Perils of launching a new vaccination campaignBMJ 2014; 348 doi: https://doi.org/10.1136/bmj.g2449 (Published 03 April 2014) Cite this as: BMJ 2014;348:g2449
- Frank Dobson, member of parliament for Holborn and St Pancras, London, UK
The welcome announcement of the decision to reverse last year’s postponement of the introduction of a new meningitis B vaccine1 prompts me to recall the obstructions I encountered when seeking to introduce the meningitis C vaccine in 1999. It all got off to a bad start. I was told there was a major problem. A collaborative programme with drug companies, started by the previous government, had succeeded in developing a new vaccine against meningitis C. “What’s the problem?” I asked. “The vaccine will be available sooner than it was expected.” “So what?” I asked. “There is no budget for it.”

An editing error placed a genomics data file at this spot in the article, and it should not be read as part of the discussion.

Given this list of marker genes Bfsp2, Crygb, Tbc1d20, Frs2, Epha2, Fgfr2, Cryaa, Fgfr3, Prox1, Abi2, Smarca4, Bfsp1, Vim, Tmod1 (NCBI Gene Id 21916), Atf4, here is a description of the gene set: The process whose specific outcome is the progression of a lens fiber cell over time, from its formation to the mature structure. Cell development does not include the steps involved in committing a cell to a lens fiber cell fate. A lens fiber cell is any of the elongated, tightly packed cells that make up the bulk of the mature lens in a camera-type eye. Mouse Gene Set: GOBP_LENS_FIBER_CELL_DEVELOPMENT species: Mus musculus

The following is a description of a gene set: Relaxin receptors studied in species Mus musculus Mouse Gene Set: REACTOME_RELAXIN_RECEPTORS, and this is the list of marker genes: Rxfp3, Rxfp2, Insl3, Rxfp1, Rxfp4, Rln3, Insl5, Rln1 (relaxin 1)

I was reminded of Winston Churchill’s description of the Treasury: “Like inverted Micawbers waiting for something to turn down.” To some officials, the availability of the new vaccine wasn’t a great opportunity; it was a problem. They emphasised that the Treasury wouldn’t like it and the comptroller and auditor general would be on the lookout for any overspend. It was even suggested that the vaccination programme could be postponed by stringing out the official clinical clearance process and having lengthy consultations with health economists, ostensibly to convince the Treasury and the comptroller and auditor general.
This seemed to me preposterous. At that time, meningitis C was affecting around 1500 people a year, mainly children and young adults, killing 150 and leaving many more maimed for life. Also, at that time the Treasury had been paying out billions of pounds to …
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